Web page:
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What are the roles of the inner party and the outer party in Orwell's novel 1984?
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The structure of the dominant government in the novel, usually just called the Party, is an oligarchy, which means that all of the power is controlled by a small body of very important and influential people. Outside of the Party are the proles, or the largest class of the population, the poor and deprived masses. Inside the Party, there are two levels: the Inner Party, made up of the privileged crème-de-la-crème of society, and the Outer Party, made up of those functionaries who administer under the direction of the inner party, like the novel’s protagonist, Winston Smith.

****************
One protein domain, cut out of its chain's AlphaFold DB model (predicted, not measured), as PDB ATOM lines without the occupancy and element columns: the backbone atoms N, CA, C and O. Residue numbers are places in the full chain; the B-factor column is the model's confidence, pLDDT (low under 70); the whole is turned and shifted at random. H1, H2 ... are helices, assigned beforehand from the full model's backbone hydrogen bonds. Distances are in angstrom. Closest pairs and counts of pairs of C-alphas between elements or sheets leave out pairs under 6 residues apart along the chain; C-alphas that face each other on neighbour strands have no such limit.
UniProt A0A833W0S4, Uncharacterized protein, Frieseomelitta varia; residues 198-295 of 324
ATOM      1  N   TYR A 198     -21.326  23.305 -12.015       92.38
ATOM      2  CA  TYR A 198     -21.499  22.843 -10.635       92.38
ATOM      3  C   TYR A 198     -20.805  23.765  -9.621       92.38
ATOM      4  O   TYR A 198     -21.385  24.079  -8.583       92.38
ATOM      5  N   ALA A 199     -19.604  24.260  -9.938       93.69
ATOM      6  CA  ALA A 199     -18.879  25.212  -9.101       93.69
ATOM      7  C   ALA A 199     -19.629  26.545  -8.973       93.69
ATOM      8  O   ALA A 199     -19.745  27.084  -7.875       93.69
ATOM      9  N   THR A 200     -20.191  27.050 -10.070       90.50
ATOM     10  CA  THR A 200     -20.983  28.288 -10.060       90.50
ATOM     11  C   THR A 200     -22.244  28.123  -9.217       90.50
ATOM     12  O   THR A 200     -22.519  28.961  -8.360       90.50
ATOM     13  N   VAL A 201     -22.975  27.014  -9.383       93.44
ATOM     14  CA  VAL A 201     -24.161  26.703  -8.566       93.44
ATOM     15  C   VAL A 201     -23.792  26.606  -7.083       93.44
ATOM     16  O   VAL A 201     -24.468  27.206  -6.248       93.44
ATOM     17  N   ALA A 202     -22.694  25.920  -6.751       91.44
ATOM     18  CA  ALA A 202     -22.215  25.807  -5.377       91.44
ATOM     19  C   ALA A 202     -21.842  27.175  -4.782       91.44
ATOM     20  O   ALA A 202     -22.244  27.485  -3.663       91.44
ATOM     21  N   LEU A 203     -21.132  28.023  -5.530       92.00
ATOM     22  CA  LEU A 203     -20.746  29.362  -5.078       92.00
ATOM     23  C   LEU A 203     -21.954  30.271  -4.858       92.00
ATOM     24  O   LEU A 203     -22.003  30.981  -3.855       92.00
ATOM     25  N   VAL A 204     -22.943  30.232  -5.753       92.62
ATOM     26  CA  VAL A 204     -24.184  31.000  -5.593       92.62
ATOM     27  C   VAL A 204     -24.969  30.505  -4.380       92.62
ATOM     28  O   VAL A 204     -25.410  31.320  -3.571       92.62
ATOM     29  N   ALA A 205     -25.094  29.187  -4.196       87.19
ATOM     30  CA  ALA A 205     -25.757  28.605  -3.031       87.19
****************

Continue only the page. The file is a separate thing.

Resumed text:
The Inner Party maintains constant surveillance of the Outer Party, watching for signs of betrayal of the Party. Whereas Winston is a member of the Outer Party, his torturer, O’Brien, is a member of the Inner Party:
a member of the Inner Party and holder of some post so important and remote that Winston had only a dim idea of its nature. A momentary hush passed over the group of people round the chairs as they saw the black overalls of an Inner Party member approaching. O'Brien was a large, burly man with a thick neck and a coarse, humorous, brutal face. In spite of his formidable appearance he had a certain charm of manner.
Posted by may-stone on May 15, 2013 at 8:16 PM (Answer #1)
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